The world economy will bounce back to its pre-pandemic levels by the end of next year, a global watchdog predicted on Tuesday, though that recovery will be uneven across the countries and big risks remain.
In a wide-ranging report on the economy, the Organisation for Economic Cooperation and Development said that progress on coronavirus vaccines means that the outlook has improved for the first time since the pandemic began.
"The road ahead is brighter, but challenging," wrote Laurence Boone, chief economist at the OECD, in the report.
It predicts the global economy will shrink about 4.2 per cent this year and rebound by the same rate in 2021 before growing 3.7% the following year.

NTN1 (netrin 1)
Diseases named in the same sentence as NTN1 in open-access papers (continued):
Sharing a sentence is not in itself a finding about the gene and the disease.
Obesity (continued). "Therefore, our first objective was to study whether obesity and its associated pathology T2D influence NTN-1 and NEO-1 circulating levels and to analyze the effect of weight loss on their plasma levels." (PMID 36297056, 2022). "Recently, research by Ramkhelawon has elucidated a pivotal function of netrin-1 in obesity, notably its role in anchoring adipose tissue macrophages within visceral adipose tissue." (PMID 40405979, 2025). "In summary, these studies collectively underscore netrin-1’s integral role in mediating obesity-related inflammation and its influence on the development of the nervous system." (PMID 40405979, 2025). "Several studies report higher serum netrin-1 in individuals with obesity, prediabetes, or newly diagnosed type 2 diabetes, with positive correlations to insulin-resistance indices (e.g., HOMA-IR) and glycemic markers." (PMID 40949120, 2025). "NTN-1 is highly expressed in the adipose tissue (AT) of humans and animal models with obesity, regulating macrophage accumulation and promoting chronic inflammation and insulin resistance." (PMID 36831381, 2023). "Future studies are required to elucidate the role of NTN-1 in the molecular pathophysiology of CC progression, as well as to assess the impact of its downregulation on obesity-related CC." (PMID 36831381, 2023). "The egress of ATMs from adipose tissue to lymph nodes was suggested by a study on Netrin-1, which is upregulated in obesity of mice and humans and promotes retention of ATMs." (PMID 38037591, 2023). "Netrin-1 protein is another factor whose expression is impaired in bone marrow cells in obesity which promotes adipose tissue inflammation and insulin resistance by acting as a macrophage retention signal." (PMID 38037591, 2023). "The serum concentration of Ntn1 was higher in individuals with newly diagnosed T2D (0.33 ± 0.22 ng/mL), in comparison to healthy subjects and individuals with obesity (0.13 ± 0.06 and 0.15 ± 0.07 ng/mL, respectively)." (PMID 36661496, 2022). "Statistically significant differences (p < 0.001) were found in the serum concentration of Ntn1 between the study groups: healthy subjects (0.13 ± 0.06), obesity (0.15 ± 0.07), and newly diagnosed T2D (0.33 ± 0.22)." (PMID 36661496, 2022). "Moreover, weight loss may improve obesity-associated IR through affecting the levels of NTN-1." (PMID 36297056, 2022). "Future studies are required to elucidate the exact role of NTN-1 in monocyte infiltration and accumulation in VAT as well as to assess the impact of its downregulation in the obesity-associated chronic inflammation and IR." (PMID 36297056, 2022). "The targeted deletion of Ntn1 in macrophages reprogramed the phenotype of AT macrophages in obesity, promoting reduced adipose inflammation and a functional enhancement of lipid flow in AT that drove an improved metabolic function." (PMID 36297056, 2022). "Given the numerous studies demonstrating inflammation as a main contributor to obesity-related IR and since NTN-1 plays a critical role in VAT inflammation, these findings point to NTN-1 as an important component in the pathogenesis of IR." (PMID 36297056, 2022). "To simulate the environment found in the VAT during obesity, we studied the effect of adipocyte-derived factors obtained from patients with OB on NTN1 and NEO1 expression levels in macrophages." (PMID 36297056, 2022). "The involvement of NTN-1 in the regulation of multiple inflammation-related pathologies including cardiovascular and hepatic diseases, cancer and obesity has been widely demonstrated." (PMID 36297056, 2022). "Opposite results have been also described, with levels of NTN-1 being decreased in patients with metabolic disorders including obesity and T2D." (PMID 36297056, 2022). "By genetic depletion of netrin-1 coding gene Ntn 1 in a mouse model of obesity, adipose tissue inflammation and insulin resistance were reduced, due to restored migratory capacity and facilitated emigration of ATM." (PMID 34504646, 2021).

China, which has brought its virus infections under control better than many major economies, will account for a big part of that economic recovery, while Europe, Japan and the U.S. will lag, the OECD said.
The organisation, which advises countries on economic policy, said that governments should continue to support people who have been hit hardest by the pandemic and the restrictions on public life and businesses.
It recommends investing public money in areas that deliver long-term benefits like health care, education, reducing inequality and fighting climate change. Global cooperation is sorely needed to maximize the impact of government efforts to bring the economy back to health.
"International cooperation has faltered in recent years, just when it was needed more than ever," Boone said.